With docker, there is this concept called images. First, you create an image and then you run the image using a container.

Image ——–> Run ——–> Container.

Running your first container

From the shell prompt, execute the following command.

~$docker run -i -t ubuntu /bin/bash
Unable to find image 'ubuntu:latest' locally
latest: Pulling from library/ubuntu
d3938036b19c: Pull complete
a9b30c108bda: Pull complete
67de21feec18: Pull complete
817da545be2b: Pull complete
d967c497ce23: Pull complete
Digest: sha256:9ee3b83bcaa383e5e3b657f042f4034c92cdd50c03f73166c145c9ceaea9ba7c
Status: Downloaded newer image for ubuntu:latest

Let’s disect the above command.

docker: This is the docker executable

run: This tells docker to run a container

-i: This tells docker to keep STDIN open (i.e to be interactive)

-t: This tells docker to allocate a tty ( so that you get a nice terminal to type commands in)

ubuntu: This is the all important parameter – this tells docker which image to run. If the image is not available locally, docker will try to obtain the image from docker repository (hub.docker.com)

/bin/bash: This is the command to be run when the container begins running.

Open another terminal window and type the following command:

~$docker ps
a5dfc81d2340 ubuntu "/bin/bash" 3 seconds ago Up 5 seconds practical_kepler

docker ps shows the containers that are currently running. Notice the container id. Also notice how the docker command borrows ps which is unix command to show the runnign processes.

Note: you can use the command docker ps -a show the containers that had run in the past but no longer running.

~$docker images
ubuntu latest c9d990395902 3 days ago 113MB

docker images shows the avaialble images. When I ran the docker run command, it pulled the ubuntu image from hub.docker.com. Note the tag latest. Tags are how you keep various versions of the image. If no tag is specified, the defaut tag would be latest.

Digging deep

So, what is the nature of the container I just started ? Let’s run few commands in the container’s bash shell that was started earlier.

root@a5dfc81d2340:/# cat /etc/os-release
VERSION="16.04.4 LTS (Xenial Xerus)"
PRETTY_NAME="Ubuntu 16.04.4 LTS"

So, what you got was Ubuntu 16.04.4 (from the version field).

Note: What if you want a sepcific version of ubuntu ? You need to go to hub.docker.com and check the available ubuntu versions.

Screen Shot 2018-04-16 at 7.37.37 AM

When you search for ‘ubuntu’, you get the following images:

Screen Shot 2018-04-16 at 7.38.23 AM.png

Notice the ‘Supported tags and respective Dockerfile links’. Note how 16.04 is tagged as latest. If you want ubuntu 14.04 for example, your docker run command sholud look like the following:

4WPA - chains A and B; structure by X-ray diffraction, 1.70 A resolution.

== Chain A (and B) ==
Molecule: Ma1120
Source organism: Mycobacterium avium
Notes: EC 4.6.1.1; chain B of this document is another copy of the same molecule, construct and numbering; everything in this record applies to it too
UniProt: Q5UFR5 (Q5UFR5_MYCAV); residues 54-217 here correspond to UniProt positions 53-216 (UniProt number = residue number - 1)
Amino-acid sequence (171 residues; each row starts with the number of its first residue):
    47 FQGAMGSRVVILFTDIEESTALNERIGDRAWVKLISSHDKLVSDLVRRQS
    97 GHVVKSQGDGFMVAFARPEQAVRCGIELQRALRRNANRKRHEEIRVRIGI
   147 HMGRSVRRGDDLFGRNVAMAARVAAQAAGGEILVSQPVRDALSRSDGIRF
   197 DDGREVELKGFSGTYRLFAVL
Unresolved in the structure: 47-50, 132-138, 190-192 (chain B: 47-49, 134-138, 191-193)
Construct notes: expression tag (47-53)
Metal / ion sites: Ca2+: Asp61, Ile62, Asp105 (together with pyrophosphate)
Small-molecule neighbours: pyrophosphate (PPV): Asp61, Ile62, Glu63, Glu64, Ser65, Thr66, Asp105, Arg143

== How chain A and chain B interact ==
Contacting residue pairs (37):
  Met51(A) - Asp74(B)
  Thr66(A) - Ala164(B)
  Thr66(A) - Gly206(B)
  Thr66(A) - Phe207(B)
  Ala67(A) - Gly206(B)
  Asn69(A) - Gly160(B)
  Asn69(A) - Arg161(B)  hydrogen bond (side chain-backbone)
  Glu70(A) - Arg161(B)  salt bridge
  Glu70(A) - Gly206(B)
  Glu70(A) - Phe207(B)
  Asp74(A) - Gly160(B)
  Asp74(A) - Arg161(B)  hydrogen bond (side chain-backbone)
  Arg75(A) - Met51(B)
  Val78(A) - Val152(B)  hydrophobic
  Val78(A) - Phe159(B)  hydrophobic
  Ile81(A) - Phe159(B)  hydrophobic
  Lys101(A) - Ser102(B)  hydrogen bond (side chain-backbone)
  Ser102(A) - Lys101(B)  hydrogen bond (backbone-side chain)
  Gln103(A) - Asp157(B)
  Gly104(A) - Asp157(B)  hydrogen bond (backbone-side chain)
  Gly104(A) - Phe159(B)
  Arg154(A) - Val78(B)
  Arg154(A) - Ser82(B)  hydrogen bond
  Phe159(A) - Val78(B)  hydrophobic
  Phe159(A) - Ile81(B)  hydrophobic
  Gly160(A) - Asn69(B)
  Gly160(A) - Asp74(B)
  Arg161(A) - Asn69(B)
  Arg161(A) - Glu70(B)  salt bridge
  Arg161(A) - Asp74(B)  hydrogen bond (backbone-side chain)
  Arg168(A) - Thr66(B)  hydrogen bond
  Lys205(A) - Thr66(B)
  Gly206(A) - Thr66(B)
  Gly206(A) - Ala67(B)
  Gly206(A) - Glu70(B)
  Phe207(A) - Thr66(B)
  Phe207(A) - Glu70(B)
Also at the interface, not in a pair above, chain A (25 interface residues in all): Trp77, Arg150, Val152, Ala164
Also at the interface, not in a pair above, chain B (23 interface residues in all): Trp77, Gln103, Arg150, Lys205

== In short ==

~$docker run -i -t ubuntu:14.04 /bin/bash
Unable to find image 'ubuntu:14.04' locally
14.04: Pulling from library/ubuntu
c2c80a08aa8c: Pull complete
6ace04d7a4a2: Pull complete
f03114bcfb25: Pull complete
99df43987812: Pull complete
9c646cd4d155: Pull complete
Digest: sha256:b92dc7814b2656da61a52a50020443223445fdc2caf1ea0c51fa38381d5608ad
Status: Downloaded newer image for ubuntu:14.04
root@2cbd08aaa731:/# cat /etc/os-release
VERSION="14.04.5 LTS, Trusty Tahr"
PRETTY_NAME="Ubuntu 14.04.5 LTS"

docker ps will show you that you are running 14.04

~$docker ps
2cbd08aaa731 ubuntu:14.04 "/bin/bash" 4 minutes ago Up 4 minutes fervent_kepler

Yes, it’s that simple.

Coming back to the ubuntu 16.04 container we started earlier, let’s run couple of commands in the container.

root@ff8b7428adf6:/# df -m
Filesystem 1M-blocks Used Available Use% Mounted on
overlay 64251 1447 59512 3% /
tmpfs 64 0 64 0% /dev
tmpfs 1000 0 1000 0% /sys/fs/cgroup
/dev/sda1 64251 1447 59512 3% /etc/hosts
shm 64 0 64 0% /dev/shm
tmpfs 1000 0 1000 0% /proc/scsi
tmpfs 1000 0 1000 0% /sys/firmware

df -m shows the file systems that have been mounted with their sizes in megabytes.

The beauty of docker is, all these file systems are completely isolated from the host operating system. It’s as if you are sitting in a OS inside an OS. Whatever you do to this container

Splunk vs ELK

If you are in IT Operations in any role, you have probably come across either Splunk or ELK, or both. These are two heavyweights in the field of Operational Data Analytics. In this blog post, I’m going to share with you what I feel about these two excellent products based on my years of experience with them.

The problem Splunk and ELK are trying to solve: Log Management

While there are fancier terms such as Operational Data Intelligence, Operational Big Data Analytics and Log data analytics platform, the problem both Splunk and ELK are trying to solve is Log Management. So, what’s the challenge with Log management?

Logs, logs, logs and more logs


The single most important piece of troubleshooting data in any software program is the log generated by the program. If you have ever worked with vendor support for any software product, you have been inevitably asked to provide – you guessed it, Log files. Without the log files, they really can’t see what’s going on.

Logs not only contains information about how the software program runs, they may contain data that are valuable to business as well. Yeap, that’s right. For instance, you can retrieve wealth of data from your Web Server access logs to find out things like geographical dispersion of your customer base, most visited page in your website, etc.

If you are running only a couple of servers with few applications running on them, accessing and managing your logs are not a problem. But in an enterprise with hundreds and even thousands of servers and applications, this becomes an issue. Specifically,

  1. There are thousands of log files.
  2. The size of these log files run in Giga or even Terra bytes.
  3. The data in these log files may not be readily readable or searchable (unstructured data)

Sources_of_logfiles (4)

Both Splunk and ELK attempt to solve the problem of managing ever growing Log data. In essence, they supply a scalable way to collect and index log files and provide a search interface to interact with the data. In addition, they provide a way to secure the data being collected and enable users to create visualizations such as reports, dashboards and even Alerts.

Now that you know the problem Splunk and ELK are attempting to solve, let’s compare them and find how they are achieving this. I’m going to compare them in 4 areas as follows:




Learning Curve for the operations team

Got it ? I can’t wait to share. Let’s dive in.